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Apollo/Saturn Schedule

Excerpt from “Apollo 204 Accident: Report of the Committee on Aeronautical and Space Sciences, United States Senate, Report No. 956,” January 30, 1968, p. 20. Source: NASA Historical Reference Collection, NASA History Office, NASA Headquarters, Washington, DC.

The National Aeronautics and Space Administration today announced an Apollo mission of six flights in 1968 and five in 1969.1

NASA Associate Administrator for Manned Space Flight, Dr. George Mueller, said the new schedule and alternative plans provide a schedule under which a limited number of Apollo command and service modules and lunar landing modules configured for lunar landing may be launched on test flights toward the Moon by the end of the decade.

In the revised Apollo schedule, command, service, and lunar modules will be tested and qualified on concurrent unmanned flights of the Uprated Saturn and Saturn 5 launch vehicles. (Apollo/Uprated Saturn flights are identified with a 200 series number, i.e., Apollo/Saturn 204. Saturn 5 flights are identified with a 500 series number, i.e., Apollo/Saturn 502.)

The schedule for 1968 includes:

  • Apollo/Saturn 204, the first unmanned test of the lunar module in earth orbit.2
  • Apollo/Saturn 502, second unmanned flight test of the Saturn 5 launch vehicle and Apollo command and service module.
  • Apollo/Saturn 503, third unmanned test of the Saturn 5 and command and service module.
  • Apollo/Saturn 206, second unmanned flight test of the lunar module in earth orbit.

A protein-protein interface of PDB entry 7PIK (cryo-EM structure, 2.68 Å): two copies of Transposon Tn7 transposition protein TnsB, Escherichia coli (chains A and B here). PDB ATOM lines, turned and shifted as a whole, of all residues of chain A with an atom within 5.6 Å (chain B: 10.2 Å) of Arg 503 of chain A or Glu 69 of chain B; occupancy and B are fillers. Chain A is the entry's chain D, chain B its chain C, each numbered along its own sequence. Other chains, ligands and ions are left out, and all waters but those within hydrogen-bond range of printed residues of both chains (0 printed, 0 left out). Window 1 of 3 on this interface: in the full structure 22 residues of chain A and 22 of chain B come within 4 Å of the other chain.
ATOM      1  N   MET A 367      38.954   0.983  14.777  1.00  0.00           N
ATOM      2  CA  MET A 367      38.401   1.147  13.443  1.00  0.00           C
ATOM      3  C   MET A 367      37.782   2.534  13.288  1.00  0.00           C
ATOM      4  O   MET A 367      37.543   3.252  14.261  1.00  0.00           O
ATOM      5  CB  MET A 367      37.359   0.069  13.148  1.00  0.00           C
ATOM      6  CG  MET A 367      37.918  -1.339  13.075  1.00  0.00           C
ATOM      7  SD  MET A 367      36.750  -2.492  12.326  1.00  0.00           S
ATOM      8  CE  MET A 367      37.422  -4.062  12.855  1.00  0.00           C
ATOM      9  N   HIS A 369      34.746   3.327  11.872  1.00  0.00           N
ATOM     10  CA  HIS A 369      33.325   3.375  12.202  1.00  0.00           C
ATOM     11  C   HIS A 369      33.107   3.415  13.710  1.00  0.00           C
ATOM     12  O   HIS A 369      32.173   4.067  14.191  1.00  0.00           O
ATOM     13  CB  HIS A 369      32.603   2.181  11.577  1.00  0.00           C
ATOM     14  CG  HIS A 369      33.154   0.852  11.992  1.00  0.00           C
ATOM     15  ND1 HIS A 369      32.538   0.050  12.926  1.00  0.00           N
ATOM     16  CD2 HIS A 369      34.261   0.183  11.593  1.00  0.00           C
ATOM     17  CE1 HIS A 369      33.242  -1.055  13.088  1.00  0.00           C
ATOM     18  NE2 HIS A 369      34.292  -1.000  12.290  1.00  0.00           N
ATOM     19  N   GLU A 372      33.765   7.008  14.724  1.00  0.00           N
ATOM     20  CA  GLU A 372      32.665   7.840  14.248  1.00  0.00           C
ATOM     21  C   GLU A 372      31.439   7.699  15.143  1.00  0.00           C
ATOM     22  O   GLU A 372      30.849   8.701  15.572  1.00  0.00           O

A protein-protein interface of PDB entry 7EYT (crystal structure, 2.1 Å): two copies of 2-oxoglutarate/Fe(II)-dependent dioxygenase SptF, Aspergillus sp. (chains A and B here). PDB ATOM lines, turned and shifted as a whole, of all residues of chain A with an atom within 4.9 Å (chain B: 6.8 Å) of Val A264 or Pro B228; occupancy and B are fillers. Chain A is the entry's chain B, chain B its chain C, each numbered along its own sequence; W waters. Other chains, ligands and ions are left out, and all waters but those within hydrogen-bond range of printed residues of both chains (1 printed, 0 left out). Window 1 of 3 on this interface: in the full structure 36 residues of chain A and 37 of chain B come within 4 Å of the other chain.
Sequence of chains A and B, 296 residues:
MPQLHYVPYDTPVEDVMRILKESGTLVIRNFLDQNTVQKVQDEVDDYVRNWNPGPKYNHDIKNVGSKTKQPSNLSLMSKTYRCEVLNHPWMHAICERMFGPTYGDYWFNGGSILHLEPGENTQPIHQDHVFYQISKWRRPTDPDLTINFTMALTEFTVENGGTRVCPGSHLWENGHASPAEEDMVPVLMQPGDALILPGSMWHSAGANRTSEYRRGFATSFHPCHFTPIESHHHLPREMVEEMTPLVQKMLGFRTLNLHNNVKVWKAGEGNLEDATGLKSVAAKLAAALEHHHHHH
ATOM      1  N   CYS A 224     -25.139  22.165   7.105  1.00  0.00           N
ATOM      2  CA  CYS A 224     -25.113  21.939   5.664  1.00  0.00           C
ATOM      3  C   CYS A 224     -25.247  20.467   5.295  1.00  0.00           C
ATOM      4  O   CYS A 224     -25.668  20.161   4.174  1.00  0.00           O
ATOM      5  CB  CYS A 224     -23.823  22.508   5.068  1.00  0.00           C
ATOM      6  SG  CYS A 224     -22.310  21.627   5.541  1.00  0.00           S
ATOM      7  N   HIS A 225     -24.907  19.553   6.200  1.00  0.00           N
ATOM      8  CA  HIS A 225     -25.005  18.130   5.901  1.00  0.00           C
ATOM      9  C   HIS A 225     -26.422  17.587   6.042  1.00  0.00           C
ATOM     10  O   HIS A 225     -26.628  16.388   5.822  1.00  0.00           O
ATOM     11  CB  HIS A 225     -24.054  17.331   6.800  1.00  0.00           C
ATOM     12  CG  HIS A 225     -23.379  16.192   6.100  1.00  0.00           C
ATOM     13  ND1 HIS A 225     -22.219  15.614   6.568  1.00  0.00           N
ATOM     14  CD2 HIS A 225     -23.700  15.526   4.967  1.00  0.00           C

• Apollo/Saturn 205, first Apollo manned flight, a 10-day mission qualifying the command and service modules for further manned operations.
  • Apollo/Saturn 504, first manned Apollo flight on the Saturn 5 launch vehicle. This mission will provide the first manned operation in space with both the command and service and lunar module, including crew transfer from the C. & S.M. to the L.M. and rendezvous and docking.

These flights will be flown in the above order and as rapidly as all necessary preparations can be completed. As they proceed, all opportunities to accelerate progress toward manned flights and a rapid accumulation of manned experience with the Apollo/Saturn system will be sought.

The 1969 Apollo flight schedule calls for five manned Apollo/Saturn flights, (AS 505 through AS 509) on the Saturn 5 space vehicle. Four of these flights. Apollo/Saturn 505 through 508, are programmed as lunar mission development flights or lunar mission simulations.

It is possible that the lunar landing could be made on the Apollo/Saturn 509 but it is also possible that it may be delayed until one of the remaining six Saturn 5 flights.


[1] NASA release No. 67-282 dated Nov. 3, 1967.

[2] Accomplished Jan. 22, 1968.



Last Updated
Jun 12, 2024